Lost Opportunities: The 2nd Coming

Actor Richard Hatch developed a “proof of concept” trailer, which has given the only window Battlestar Galactica fans have seen of what a continuation of the 1978 series might look like. Called Battlestar Galactica: The Second Coming, this 4 1/2 minute film has been a huge hit at science fiction conventions for years. Financed personally to show Universal Studios what could be done, Hatch revived his role as Apollo, and brought in other actors from the original series like John Colicos (Baltar, in his final appearance before a camera), Terry Carter (Tigh), Jack Stauffer (Bojay), George Murdock (Dr Salik), and Richard Lynch (who originally played the character Wolf in the episode “Gun on Ice Planet Zero”, he portrays Count Iblis in the trailer).

Richard and co-producer/ scriptwriter Sophie LaPorte produced the trailer after realizing the overwhelming support Battlestar Galactica still maintained among the fans. Through their company, Su-Shann Productions, and working in conjunction with a wide team of volunteers, Richard used CG wizardry to produce special effects at a level previously available only to expensive studio effects houses. Through this labor of love, Richard managed to push the story forward, if only for a moment, to show improved Cylon warships, a new breed of Cylons, and an older but still beloved cast.

Battlestar Galactica: The Second Coming also introduced a new fightercraft called the Scarlet Viper.  The original design began as a model by Steve Parady and was converted to a CG version for use in the trailer. 

When he initiated the idea, the expected budget to complete such a trailer was over $100,000. Professionals at WonderWorks and Dreamscape contributed to the effort. By tapping into the fanbase and drawing upon their skills as well, Richard managed to reduce that cost to $20,000. He mortgaged his own house for the money. His investment almost always ends in standing ovations that began with its debut in Aug 1999. Consequently, according to Richard, investors promised tentative support that would provide a budget of $40-60 million USD to finance a Battlestar Galactica continuation project.

Universal watched the trailer and listened to the pitch and then went their own way. At the time, Glen Larson and Todd Moyer considered plans to do their own Battlestar movie featuring the character of Commander Cain and the exploits of the Battlestar Pegasus. This was later pushed aside by plans to make a continuation through Tom DeSanto and Brian Singer. Ultimately, that effort was replaced by the Ron Moore/David Eick remake.

Richard Hatch has also written a book series that shows more of his vision for the Battlestar Galactica universe, but like everything in the media business, the concepts would be open to change if translated to a motion picture.  In Richard’s vision, Apollo would be the commander of the Battlestar Galactica, consulting with a holographic Adama who would provide advice and wisdom as needed. Digital technology would recreate Lorne Greene’s presence by duplicating his voice from samples taken from episodes of Battlestar Galactica and Bonanza.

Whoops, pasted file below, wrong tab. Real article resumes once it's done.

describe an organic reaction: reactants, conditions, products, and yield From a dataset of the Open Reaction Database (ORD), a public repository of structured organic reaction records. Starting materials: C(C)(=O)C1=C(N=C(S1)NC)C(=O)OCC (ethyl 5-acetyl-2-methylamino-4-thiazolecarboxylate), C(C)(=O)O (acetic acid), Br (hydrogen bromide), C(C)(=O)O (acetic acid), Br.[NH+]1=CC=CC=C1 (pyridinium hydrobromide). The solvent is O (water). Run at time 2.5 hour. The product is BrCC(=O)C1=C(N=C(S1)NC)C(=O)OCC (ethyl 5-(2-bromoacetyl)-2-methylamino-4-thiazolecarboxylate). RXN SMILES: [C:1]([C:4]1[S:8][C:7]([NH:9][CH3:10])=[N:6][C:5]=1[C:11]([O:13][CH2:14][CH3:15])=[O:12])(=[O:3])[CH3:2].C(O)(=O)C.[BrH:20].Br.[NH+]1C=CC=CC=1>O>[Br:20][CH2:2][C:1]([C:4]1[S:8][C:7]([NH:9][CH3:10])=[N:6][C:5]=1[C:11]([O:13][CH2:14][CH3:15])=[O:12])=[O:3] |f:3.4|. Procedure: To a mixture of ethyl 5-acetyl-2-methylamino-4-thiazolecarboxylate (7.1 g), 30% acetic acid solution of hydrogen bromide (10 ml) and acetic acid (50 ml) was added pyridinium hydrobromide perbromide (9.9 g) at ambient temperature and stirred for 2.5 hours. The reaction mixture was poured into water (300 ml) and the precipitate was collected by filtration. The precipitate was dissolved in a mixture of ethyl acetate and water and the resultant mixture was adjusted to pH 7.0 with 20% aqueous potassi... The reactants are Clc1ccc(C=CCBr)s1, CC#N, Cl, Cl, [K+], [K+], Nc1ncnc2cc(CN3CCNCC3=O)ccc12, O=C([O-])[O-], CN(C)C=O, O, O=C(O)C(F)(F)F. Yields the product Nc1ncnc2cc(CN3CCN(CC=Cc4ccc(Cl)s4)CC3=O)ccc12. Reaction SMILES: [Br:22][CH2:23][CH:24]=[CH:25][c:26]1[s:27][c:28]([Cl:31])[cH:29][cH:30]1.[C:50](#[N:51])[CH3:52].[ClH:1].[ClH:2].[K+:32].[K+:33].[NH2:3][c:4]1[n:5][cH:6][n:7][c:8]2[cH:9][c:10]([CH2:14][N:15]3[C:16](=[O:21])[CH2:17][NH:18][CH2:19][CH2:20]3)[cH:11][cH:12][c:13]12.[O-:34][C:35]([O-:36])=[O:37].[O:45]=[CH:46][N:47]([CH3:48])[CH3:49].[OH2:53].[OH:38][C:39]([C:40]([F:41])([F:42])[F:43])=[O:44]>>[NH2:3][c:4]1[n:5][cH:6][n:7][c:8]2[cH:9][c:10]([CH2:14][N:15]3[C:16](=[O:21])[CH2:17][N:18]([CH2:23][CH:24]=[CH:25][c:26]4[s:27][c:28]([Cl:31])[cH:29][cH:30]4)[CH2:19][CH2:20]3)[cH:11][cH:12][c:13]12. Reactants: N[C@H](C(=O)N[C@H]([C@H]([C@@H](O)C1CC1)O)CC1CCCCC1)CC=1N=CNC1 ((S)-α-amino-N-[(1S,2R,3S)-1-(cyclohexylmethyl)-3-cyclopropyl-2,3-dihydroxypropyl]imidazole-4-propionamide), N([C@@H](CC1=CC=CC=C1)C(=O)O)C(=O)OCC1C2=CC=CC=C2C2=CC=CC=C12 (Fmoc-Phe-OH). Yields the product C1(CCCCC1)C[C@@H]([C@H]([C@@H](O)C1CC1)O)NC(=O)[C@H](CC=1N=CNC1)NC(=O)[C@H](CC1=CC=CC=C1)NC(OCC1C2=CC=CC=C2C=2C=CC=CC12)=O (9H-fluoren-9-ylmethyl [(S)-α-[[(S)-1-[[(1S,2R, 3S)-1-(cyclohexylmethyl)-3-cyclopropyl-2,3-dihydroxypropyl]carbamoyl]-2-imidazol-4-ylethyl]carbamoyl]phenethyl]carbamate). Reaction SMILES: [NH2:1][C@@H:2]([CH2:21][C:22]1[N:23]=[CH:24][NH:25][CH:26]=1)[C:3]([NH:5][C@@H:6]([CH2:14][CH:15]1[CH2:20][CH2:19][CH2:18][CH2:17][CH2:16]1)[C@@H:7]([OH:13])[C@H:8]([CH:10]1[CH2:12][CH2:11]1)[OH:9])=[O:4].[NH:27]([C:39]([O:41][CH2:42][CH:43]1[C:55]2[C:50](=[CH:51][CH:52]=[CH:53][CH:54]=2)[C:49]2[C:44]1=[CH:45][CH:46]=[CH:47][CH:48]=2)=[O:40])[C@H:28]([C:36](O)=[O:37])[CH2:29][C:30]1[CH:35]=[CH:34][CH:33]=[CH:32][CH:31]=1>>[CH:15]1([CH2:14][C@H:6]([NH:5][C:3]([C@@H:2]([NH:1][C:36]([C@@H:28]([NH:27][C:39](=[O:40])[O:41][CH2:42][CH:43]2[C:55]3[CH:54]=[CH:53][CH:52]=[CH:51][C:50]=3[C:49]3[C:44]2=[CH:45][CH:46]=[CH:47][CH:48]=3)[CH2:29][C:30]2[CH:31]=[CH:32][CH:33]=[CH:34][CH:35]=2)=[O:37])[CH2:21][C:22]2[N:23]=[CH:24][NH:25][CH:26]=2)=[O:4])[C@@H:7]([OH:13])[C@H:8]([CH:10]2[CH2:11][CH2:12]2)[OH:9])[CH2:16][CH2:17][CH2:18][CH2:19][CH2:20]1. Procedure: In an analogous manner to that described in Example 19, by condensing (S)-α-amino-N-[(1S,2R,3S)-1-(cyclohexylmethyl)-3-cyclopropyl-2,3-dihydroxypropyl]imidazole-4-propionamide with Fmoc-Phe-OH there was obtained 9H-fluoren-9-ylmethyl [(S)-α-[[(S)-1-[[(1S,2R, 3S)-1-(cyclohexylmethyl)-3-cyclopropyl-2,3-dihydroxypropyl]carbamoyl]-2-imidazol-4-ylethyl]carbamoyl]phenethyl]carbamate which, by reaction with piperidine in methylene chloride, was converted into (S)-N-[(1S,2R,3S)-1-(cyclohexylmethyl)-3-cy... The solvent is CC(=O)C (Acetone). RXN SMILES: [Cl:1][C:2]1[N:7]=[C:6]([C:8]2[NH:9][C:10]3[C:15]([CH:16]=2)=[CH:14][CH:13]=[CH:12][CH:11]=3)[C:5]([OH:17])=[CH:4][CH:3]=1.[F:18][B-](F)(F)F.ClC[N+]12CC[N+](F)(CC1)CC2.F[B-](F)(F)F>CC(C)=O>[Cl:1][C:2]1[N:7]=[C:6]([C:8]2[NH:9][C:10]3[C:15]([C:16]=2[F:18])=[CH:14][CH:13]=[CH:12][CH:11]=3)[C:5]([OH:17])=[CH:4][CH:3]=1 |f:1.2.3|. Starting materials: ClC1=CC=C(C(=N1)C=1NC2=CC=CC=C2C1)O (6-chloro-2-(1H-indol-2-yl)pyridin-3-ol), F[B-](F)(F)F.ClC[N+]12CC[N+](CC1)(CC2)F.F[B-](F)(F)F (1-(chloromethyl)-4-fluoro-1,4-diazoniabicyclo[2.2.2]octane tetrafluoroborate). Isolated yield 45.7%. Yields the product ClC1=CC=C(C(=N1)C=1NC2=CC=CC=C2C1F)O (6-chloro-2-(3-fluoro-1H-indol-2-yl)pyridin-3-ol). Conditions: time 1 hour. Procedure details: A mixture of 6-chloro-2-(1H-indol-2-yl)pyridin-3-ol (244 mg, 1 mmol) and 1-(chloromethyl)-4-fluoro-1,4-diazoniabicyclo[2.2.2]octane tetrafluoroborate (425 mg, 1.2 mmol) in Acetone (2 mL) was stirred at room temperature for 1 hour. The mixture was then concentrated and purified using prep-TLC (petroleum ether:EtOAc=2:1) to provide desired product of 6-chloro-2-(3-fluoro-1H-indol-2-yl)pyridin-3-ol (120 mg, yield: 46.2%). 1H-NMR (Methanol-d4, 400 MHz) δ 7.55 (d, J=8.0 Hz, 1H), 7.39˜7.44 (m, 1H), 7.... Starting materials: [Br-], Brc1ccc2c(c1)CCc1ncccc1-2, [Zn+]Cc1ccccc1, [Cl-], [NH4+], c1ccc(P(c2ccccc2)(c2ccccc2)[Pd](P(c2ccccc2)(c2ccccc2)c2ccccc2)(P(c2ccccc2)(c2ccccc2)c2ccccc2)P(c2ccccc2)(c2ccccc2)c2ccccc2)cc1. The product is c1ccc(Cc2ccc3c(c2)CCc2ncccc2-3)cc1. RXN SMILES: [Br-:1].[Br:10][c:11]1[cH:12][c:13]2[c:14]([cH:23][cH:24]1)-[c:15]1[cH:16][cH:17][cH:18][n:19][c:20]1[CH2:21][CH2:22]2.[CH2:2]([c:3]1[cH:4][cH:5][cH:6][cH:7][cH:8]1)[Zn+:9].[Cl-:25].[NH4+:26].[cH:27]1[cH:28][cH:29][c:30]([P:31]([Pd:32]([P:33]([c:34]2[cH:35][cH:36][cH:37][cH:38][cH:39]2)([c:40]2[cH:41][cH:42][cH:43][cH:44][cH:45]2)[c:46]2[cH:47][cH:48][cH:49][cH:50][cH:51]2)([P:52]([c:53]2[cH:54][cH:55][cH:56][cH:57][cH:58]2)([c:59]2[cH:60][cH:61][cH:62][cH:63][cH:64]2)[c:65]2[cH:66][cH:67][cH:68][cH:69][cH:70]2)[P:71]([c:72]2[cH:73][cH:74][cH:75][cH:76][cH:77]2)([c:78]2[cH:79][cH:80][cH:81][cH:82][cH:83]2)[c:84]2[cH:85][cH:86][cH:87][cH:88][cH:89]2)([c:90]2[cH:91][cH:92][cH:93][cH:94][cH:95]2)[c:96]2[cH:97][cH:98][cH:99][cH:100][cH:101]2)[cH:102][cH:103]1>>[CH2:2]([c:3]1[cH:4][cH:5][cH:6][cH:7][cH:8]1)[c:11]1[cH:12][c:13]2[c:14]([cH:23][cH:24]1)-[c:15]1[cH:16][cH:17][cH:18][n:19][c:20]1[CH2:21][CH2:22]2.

The events of Galactica 1980 would be totally disregarded in Richard’s view (something practically every fan agrees upon) and the Colonial Fleet would still be searching for Earth. A continuation series in Richard’s vein would depart from the campy backgrounds of the original series to show additional depth and drama. It would focus more on character interaction than the original and would rely less on space battles showing Vipers blasting Cylon Raiders.

The Colonials and the Cylons themselves would also be different in Richard’s continuation. After suffering a Cylon civil war, a new and deadlier breed of villains would pursue the Colonials. The series would introduce a larger variety of enemies and more realistic challenges for the characters to overcome.

Sounds good doesn’t it? Unfortunately, like everything in Battlestar Galactica, there was a serious problem.

Richard Hatch never got the legal rights to produce a Battlestar Galactica series. In fact, even the public showings of the trailer are problematic and lay in a gray area of copyright laws. Richard made the trailer under the original premise of showing Universal the value of the Battlestar Galactica property. Through the atmosphere of a legal cold war, Richard is allowed to show the trailer at conventions but must remain within the narrow confines acceptable to Universal Studios lawyers.

Despite overwhelming support from fans, Richard’s vision now seems to be confined to this proof of concept trailer.

–  written by Russell Sanders
–  all images hosted with permission from Richard Hatch.